Other Mexican entrées for lunch and dinner include Sopecitos de Cochinita Pibil, a pork dish from the Yucatán Peninsula, Molletes, an open-faced bean sandwich with melted cheese, Chilaquiles, Cheese Enchiladas with Peanut Sauce, and Grilled Shrimp with Pineapple-Mango Dipping Sauce. North of the border fare, such as rib-eyes, T-bones and fillet mignon are also offered, as are a variety of egg dishes for breakfast. More La Cascada menu items can be seen on line.

La Cascada offers relaxed dining six days a week from 8 a.m. to 11 p.m; closed Tuesdays. Wifi service is available. Coral #61, La Cruz de Huanacaxtle. Phone: 329-295-5948.

Update, Oct. 2011: La Cascada Restaurant has closed. We miss their great breakfast offerings.


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Comida Mexicana is alive and well in Minneapolis

It can be a challenge to find great restaurant food when eating out far away from home. And finding great Mexican food in the Midwest is even more of a challenge. When we hit the jackpot at Marissa’s Deli on “Eat Street” in Minneapolis, I knew there was only one reason: Flor the cook is from Mexico — Puebla to be exact — and she knows her stuff. In between serving customers, she was pressing corn tortillas on her wooden press, a sight that is, to me, the gold standard of authentic Mexican cooking. ¡Que milagro!

My son orderd a quesadilla al pastor (top photo). He liked it enough to immediately order another. My daughter-in-law had pork stewed in a tomatillo-green chile sauce, served with beans, rice, tortillas and sweet grilled onions, just like they make them in Mexico. You may know already that I don’t eat pork (see About on masthead at top), but I have to say that her dish looked delicious.

I more or less stayed true to my eating habits, and order beef — tacos de cabeza. I really wanted tacos de lengua (tongue), but Flor was already out of it. I guess I’m not the only one who knows how good tongue tacos can be. So I settled for cabeza, muscle meat of the head. To the squeamish, this may be more information than you really want to know, but this is how it is in Mexico — all parts of the animal are eaten. This culture does not waste much. I was glad to see that this culinary value can stay with cooks, even when they are out of their motherland.

The tacos were served exactly like you would see them in Mexico, with lots of chopped cilantro, a great salsa verde and lime wedges. The only difference was that the plastic plate was not encased in a plastic bag to facilitate dishwashing, a practice common in Mexico. Flor was the dishwasher as well, and obviously has some sense of restaurant decorum to serve plates without plastic bags.

The setting is simple — a few chairs and tables near the counter where you place and pick up your order, a TV on the wall tuned to a telenovela, one of Mexico’s beloved soap operas, and a tub of  jalapeños en escabeche on every table. Marissa’s Deli is attached to Marissa’s grocery store, and there is also Marissa’s Bakery, a muy mexicana panadería selling pastries glowing with brightly colored icing and tons of sugar. Hot pan de muertos, egg-rich “bread of the dead” with dough formed in the shape of bones on a skull, was ready for All Saints Day, Dia de los Muertos.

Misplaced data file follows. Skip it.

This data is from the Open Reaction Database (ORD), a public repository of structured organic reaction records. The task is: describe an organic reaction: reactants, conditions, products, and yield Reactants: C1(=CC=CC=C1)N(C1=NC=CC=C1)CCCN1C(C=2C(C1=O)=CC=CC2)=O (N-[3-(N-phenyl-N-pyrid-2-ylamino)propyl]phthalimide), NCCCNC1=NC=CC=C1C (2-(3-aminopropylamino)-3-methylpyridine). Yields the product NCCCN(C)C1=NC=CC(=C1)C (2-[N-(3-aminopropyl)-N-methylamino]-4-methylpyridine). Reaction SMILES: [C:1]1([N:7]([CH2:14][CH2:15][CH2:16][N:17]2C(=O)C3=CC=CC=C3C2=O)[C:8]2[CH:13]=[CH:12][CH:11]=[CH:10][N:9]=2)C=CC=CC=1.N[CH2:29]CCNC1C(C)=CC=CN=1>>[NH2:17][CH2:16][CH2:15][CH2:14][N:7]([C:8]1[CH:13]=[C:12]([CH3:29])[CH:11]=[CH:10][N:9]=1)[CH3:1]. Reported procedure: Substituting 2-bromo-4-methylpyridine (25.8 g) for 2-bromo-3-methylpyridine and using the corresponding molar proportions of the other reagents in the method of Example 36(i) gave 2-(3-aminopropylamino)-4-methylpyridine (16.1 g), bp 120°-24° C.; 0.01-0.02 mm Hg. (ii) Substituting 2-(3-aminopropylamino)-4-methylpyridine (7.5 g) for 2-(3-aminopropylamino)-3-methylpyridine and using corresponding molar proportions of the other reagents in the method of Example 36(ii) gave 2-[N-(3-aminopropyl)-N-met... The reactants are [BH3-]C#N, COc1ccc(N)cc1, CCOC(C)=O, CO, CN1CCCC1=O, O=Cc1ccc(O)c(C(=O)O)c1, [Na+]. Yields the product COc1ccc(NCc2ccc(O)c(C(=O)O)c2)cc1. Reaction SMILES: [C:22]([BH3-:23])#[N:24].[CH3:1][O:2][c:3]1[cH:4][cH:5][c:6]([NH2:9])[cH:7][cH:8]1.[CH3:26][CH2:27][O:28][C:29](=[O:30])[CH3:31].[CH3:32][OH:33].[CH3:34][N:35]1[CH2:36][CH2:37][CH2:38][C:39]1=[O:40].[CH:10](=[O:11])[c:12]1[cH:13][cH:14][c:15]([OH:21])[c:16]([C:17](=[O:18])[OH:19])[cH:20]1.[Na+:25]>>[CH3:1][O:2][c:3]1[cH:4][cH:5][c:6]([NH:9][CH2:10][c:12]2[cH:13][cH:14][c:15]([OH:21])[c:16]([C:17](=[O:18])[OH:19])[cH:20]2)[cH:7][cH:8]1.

Sugary churros and flakey pastries were tempting, and I would be lying to say we did not take home a bag with almost something of everything.

Maybe Flor will  move back to Mexico someday and open a restaurant. Until that day, if you are anywhere close to Minnepolis, Marissa’s Deli is worth seeking out. It doesn’t get any better in or out of Mexico.

Marissa’s Deli; 2750 Nicollet Ave.; Minneapolis MN; (612) 871-4519

Marissa’s — Mercado Mexicano in Minneapolis

Just when I was starting to miss Mexico — its colorful markets, sweet tropical fruit, chiles of all colors and sizes — I found Marissa’s in Minneapolis, Minnesota. What a vibrant, honest to goodness Mexican grocery store, as good as any tienda south of the border. I felt right at home cruising the aisles of produce, with selections of nopal, pineapples, tomatillos, cilantro, chiles, even the elusive epazote.

Beautiful murals cover the walls depicting agrarian scenes from the homeland, scenes that every Mexican must picture when they are so far from home, scenes that no longer exist in much of today’s modern Mexico, but still found in the interior of the country. For the murals alone, Marissa’s is worth a visit.

This is surely the best Mexican grocery store I have ever found outside of Mexico. Large, well organized, with a very extensive inventory, there is not much this store does not carry for a cocina mexicana. Every essential ingredient called for in your Mexican cookbook, plus a few non-essential goodies, like neon-colored gelatins and conchas, a favorite pan dulce, are in abundance. But maybe these are essential to cure homesickness for any mexicano far from home. Just walking the aisles took me back to my little Mexican town for a short while.